There’s an old saying about how you can never go home again. Which means, actually, that once you’ve moved away from a place and you come home, it’s different than it was when you left. But sometimes, what has changed is for the better and creates new opportunities for those who return and you discover that, yes, you can go home again.
On this edition of Out to Lunch, Stephanie meets two young entrepreneurs who left town but are now back home in Baton Rouge with new companies and concepts that a new Baton Rouge is ready to embrace.
Apps Land in Baton Rouge
Chris Boyd is the founder of Apptitude an IT firm that specializes in app development, app repair, and web development. Chris is young, like I said, but he does have 10 years experience under his belt, which he got during his years as a student at LSU and, then, in Houston, where he worked, first with Continental Airlines and then with high-paced teams at WordPress, Hearst Corporation and Rice University.
In 2012, Chris participated in the NOLAbound project, which encouraged people from key industries to start businesses in New Orleans, and Apptitude was born. In the years since, Chris has grown the firm and expanded into Houston, where he has built apps for the Houston Zoo, Marriott, Lagunitas Beer, and most recently the Virginia Department of Health to help people keep track of their COVID exposures.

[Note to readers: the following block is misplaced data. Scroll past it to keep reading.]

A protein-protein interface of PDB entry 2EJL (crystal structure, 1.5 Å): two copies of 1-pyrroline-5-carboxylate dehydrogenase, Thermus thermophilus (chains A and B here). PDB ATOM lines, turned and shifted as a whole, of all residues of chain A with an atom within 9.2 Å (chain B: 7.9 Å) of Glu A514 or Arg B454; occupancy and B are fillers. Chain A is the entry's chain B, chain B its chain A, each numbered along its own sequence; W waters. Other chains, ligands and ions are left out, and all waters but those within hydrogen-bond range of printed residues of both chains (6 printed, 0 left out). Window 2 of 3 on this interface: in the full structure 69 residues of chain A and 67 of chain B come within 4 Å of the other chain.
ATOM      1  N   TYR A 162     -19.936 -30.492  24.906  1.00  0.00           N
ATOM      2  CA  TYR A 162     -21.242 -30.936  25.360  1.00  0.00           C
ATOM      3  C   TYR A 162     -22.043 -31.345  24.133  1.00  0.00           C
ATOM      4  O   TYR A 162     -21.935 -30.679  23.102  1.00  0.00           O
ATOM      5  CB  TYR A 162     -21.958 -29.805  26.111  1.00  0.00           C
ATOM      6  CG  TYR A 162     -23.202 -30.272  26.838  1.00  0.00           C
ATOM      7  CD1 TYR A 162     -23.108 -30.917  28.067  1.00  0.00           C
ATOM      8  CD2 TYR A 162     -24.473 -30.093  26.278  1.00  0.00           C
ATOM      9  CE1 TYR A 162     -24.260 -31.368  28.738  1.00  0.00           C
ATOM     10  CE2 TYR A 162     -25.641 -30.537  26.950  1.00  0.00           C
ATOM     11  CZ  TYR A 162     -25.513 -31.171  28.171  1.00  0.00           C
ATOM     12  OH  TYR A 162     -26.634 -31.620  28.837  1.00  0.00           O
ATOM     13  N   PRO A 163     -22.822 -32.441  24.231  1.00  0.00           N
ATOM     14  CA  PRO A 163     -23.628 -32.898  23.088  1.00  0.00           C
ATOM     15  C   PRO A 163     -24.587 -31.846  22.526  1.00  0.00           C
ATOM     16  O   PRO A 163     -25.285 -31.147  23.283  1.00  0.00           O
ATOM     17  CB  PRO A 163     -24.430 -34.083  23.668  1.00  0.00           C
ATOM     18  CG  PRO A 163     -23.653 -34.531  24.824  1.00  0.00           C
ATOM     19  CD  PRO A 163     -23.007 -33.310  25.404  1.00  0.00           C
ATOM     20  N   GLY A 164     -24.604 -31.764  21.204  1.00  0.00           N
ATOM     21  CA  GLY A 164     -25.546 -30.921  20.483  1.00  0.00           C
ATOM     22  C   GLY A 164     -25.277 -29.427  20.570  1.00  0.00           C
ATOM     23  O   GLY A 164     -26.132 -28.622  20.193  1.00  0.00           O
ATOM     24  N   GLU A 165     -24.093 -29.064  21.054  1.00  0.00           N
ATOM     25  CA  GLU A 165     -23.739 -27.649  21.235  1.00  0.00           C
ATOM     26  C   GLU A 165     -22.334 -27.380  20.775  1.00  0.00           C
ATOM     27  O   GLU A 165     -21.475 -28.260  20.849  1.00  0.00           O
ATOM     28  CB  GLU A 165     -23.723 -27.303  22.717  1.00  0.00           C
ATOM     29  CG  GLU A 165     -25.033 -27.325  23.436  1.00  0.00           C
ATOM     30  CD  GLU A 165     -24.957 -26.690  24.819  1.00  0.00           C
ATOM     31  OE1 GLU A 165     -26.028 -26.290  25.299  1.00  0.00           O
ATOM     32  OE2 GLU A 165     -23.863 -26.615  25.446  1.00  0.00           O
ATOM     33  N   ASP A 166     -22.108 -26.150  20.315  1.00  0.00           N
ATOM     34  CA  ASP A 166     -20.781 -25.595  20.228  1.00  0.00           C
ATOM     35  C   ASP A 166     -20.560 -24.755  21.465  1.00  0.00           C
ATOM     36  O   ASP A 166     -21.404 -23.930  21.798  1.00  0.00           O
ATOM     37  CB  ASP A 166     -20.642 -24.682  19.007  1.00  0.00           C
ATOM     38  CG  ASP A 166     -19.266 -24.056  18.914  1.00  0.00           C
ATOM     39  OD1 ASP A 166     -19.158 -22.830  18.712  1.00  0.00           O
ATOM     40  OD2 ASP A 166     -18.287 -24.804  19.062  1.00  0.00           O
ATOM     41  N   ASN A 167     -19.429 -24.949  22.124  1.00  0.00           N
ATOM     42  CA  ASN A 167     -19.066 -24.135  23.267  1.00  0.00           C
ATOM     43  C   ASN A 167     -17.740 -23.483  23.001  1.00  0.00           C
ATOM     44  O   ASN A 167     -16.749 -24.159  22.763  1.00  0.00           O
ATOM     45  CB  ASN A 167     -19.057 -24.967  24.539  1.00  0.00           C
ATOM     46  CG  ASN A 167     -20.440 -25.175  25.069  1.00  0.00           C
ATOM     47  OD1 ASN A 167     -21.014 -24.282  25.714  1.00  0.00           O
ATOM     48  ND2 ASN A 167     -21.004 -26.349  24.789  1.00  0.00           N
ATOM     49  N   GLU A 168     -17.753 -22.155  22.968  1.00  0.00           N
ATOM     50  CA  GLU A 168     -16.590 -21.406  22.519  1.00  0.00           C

The Millennial Behind Millennial Park
Cameron Jackson is a former college athlete who returned to his native Baton Rouge after graduating and is currently working on a plan to transform an undeveloped section of land across from Baton Rouge General Medical Center’s Mid City campus into an outdoor food court. Cameron is calling his development Millennial Park, and he is modeling it after outdoor food courts he has seen in cities like Dallas and Houston, where food trucks are clustered at parks where patrons can sit, eat and socialize.
Millennial Park has a unique twist: inspired by recent travels to Jamaica, Cameron is using re-purposed industrial shipping containers instead of food trucks. A recreational space built from shipping containers has potential in an area that is in dire need of redevelopment and fresh ideas.
Photos by Jill Lafleur. And here’s some more lunchtime conversation about the benefits of being back home in Baton Rouge.